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I do recommend the trail – you will see a variety of nature, deep forest, wooden paths above wetlands. You will cross small dunes and you will see typical marshes from an observation tower. An amazing trip. Do take a good insect repellent though!

Map of the trails is available here.

4. The trail of the Tatars

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Before going to Podlasie in eastern Poland I had no idea the Tatars live here until now. I knew they appeared here historically. They supported our king John III Sobieski in his fight with the Turks and they received some lands in the east of Poland. But only now I learned what lands. Only now I know that the Tatars are still here and that I can listen to their stories, see their mosques.

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In Podlasie there are two touristic trails dedicated to the history of Polish Tatars – The Big Trail of the Tatars (57 km) and The Small Trail of the Tatars (19 km).

Both of them go through a village called Kruszyniany. We visited this one village only but I wish we could spend more time following the Tatars. Unfortunately we haven’t seen a cute wooden mosque in Bohoniki.  This little mosque is a religious center of Polish Muslims. 

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The mosque in Kruszyniany is the oldest Tatar mosque in Poland. It might not be as impressive as the mosque in Saint Petersburg – but it’s beautiful 🙂 It’s made of wood and painted green. You can visit it, the ticket costs 5 PLN. A short history of Polish Tatars told by one of them is included 🙂 You can also visit an old Muslim cemetery nearby and – if you’re tired with all amazing Polish cuisine, try the Tatar cuisine in Tatarska Jurta.

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I do recommend you to visit the Tatar area. It’s unique, you won’t find such variety of cultures and religions anywhere else in Poland.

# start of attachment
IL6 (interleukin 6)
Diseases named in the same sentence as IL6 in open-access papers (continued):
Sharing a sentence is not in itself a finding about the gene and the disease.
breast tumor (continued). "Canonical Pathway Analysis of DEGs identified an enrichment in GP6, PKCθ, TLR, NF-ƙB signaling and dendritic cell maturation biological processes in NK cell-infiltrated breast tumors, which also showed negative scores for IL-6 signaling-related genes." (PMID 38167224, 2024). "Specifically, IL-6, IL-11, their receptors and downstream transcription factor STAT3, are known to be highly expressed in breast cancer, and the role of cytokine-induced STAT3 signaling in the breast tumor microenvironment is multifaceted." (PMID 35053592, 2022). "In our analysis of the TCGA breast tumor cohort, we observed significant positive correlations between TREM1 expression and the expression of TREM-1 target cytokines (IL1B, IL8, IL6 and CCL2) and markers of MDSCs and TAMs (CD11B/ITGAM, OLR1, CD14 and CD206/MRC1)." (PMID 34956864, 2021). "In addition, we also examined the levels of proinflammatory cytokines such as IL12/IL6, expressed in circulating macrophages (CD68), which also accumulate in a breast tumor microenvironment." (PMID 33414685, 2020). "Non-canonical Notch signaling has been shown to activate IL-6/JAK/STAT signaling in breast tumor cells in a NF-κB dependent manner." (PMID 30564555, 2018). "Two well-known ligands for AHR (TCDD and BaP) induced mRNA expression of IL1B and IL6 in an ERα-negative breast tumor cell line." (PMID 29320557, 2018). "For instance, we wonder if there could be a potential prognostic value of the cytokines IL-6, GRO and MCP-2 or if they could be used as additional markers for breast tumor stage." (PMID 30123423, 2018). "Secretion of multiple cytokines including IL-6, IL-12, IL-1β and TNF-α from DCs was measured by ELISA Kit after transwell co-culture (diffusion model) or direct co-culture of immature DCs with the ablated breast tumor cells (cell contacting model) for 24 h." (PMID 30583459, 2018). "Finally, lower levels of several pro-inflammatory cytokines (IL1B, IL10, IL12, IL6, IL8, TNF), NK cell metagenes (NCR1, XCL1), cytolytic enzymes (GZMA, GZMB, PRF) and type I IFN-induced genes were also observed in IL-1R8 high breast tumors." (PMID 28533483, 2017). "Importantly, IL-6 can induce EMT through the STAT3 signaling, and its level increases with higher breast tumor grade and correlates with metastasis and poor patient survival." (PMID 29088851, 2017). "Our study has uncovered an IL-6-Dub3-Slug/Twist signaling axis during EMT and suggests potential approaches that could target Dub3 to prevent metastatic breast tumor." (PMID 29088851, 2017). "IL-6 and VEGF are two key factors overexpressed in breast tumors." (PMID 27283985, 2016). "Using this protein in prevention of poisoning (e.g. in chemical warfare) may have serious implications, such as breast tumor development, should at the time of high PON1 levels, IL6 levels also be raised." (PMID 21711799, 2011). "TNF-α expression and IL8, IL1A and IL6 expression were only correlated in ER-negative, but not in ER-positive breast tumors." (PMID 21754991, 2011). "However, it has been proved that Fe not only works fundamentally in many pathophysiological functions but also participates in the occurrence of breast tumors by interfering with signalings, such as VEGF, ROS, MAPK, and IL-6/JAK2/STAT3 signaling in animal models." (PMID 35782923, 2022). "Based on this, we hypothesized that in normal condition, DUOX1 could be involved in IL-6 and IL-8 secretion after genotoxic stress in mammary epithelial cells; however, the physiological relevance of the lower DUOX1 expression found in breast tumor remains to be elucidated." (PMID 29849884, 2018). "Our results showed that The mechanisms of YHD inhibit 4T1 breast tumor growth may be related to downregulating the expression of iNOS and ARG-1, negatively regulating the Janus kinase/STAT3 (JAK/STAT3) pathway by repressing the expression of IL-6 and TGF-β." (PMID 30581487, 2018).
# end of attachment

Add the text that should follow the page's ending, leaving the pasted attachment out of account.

5. Colorful orthodox churches and the Land of Open Shutters

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Close to Białowieża Forest you can find four small villages you shouldn’t miss. In three of them you will find amazing orthodox churches with beautiful outside decorations. A week before the trip to Podlasie, eastern Poland we came back from Saint Petersburg and these churches made me wonder – are we still in Russia or did we cross the border with Belarus by accident? 🙂 A few more places which make Podlasie region so fascinating and attractive.

The three villages are Narew, Trześcianka and Puchły.

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Orthodox church in Narew
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Orthodox church in Trześcianka
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Church in Puchły

Trześcianka , Puchły and one more tiny village – Soce belong to the so called Land of Open Shutters. In these three villages you can find decorative wooden houses. Their shutters are especially colorful and cute. It’s another sign of Russian influence in Podlasie.

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Aside from beautiful houses and churches, in Puchły and Soce I felt like someone sent me twenty years back in a time-machine. In Silesia where I come from it’s tough to find such villages with no asphalt roads, where you don’t hear noise of cars and you don’t see any new houses built. The only people you can see are middle-aged and elderly people taking care of their property, telling stories:

“Kids left, my son studies in Białystok, my daughter works in Toruń, nobody wants to live with us here, at the end of the world…”

6. Białowieża National Park

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Białowieża National Park is famous for its primary forest – one of the last forests in Europe which is not influenced by people. I do hope it won’t change despite the careless actions of our politicians. Białowieża Forest is a natural habitat for numerous species of plants and animals and a bison is its most popular symbol.

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We walked 26 kilometers in Białowieża Forest. The walk starts near bison refuge Kosy Most. We walked along the Wolf Trail (Wilczy Szlak) to Stare Masiewo and we came back through Nowe Masiewo via Saint Eustace trail (szlak św. Eustachego).

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The first part of the walk is much more interesting, the Wolf Trail offers great views at the wild, old-growth forest. Walking through the villages of Stare Masiewo and Nowe Masiewo was interesting for me too. For an hour of walking only 5 cars passed us (we counted 🙂 ) and not more than five people. This emptiness fascinated me till the end of our stay in Podlasie.